Alternative Fuels

School bus operations report benefits of biodiesel

Posted on October 19, 2009
Medford Township (N.J.) Public Schools has been running its buses on B20 biodiesel since 1997.
Medford Township (N.J.) Public Schools has been running its buses on B20 biodiesel since 1997.

JEFFERSON CITY, Mo. — Numerous school bus operations around the country are reaping the benefits of powering their buses with biodiesel, according to the National Biodiesel Board (NBB).

Hays (Kan.) Unified School District 489 is one such operation. NBB reported that the district was the first in the state to switch to a biodiesel blend in its 35 buses in 2003. Since then, other Kansas districts have followed suit, and the Kansas State Pupil Transportation Association has demonstrated support for the fuel as well. In June, the association hosted its annual summer symposium and school bus driver safety competition — the buses used in the competition were powered with B20 biodiesel.

Medford Township (N.J.) Public Schools began running its buses on B20 biodiesel in 1997. Joe Biluck, director of operations and technology for the district, said that the fuel has performed well, even in temperatures as low as 11 degrees below zero.

The district has reportedly consumed more than 615,000 gallons of B20 and reduced the overall cost of its fleet operations by $80,000 over 10 years.

Schoolchildren in the Chicago area have ridden biodiesel-powered school buses since 2005. School bus company Cook-Illinois Corp. operates more than 2,000 buses in the area and views biodiesel as a “win-win situation.”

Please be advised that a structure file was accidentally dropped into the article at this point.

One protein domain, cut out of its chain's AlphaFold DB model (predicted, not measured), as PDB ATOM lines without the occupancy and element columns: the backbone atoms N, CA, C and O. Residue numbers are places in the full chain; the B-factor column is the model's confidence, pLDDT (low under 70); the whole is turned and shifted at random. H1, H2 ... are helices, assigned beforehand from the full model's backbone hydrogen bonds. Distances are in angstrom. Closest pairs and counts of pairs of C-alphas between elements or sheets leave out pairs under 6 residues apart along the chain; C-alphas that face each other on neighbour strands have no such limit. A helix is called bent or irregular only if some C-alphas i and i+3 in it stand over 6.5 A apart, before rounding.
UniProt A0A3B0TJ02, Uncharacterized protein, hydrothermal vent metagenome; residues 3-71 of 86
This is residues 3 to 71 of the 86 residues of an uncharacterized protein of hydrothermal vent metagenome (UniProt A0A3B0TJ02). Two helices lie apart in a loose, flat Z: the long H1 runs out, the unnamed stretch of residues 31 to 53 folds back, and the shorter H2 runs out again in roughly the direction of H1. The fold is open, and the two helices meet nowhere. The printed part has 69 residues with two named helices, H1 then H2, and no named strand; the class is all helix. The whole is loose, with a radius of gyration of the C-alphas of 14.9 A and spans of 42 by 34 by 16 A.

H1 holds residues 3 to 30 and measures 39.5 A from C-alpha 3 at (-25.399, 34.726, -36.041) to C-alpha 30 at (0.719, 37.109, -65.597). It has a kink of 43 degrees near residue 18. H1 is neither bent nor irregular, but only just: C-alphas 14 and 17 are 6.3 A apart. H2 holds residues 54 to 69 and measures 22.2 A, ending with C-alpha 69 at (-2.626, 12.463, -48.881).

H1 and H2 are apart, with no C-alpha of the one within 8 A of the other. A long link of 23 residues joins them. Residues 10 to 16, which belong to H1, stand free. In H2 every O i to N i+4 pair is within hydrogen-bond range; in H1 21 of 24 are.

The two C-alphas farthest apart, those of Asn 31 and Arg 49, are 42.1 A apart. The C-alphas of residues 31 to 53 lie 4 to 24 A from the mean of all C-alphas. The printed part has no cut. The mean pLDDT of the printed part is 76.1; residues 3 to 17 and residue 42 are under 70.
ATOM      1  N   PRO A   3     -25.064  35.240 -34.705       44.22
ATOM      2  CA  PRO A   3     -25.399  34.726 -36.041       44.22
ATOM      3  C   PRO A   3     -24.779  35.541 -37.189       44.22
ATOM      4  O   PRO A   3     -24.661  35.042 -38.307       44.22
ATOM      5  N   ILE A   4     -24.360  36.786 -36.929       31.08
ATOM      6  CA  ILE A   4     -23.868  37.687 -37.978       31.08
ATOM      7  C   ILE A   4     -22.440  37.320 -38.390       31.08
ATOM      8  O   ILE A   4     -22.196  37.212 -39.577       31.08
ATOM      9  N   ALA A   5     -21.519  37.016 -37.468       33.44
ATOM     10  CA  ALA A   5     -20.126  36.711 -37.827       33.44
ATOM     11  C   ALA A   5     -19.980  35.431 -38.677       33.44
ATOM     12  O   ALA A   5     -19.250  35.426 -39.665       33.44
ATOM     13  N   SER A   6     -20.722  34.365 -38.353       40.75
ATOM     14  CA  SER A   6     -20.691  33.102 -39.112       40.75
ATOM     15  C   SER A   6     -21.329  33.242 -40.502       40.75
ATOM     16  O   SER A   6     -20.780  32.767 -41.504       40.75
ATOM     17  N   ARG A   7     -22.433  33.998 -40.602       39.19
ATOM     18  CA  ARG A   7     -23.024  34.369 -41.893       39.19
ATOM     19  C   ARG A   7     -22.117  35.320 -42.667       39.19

“Students and parents rely on us every day to get their children to and from school safely,” said John Benish Jr., chief operating officer of Cook-Illinois Corp. “Our feeling is why not use a fuel that's better for the environment, better for the students and helps Illinois farmers?”

Finally, The Potomac School in Arlington, Va., uses a biodiesel blend in its 39 buses and in its maintenance equipment. Shop Foreman Dwaine Cunningham said that the fuel’s lubricating qualities have protected the vehicles' injectors.           

Biodiesel’s benefits include a reduction in particulate matter, carbon monoxide and unburned hydrocarbons, which contribute to the formation of smog. Biodiesel emissions also reduce potential cancer-causing compounds by 80 to 90 percent, according to NBB. 

Moreover, biodiesel is nontoxic and biodegradable, and the fuel is compatible with any diesel engine, requiring few or no modifications.

Related Topics: alternative fuels

Comments ( 1 )
  •  | about 8 years ago

    I am curious about where the savings came from in the Medford Twp Public Schools? Thanks

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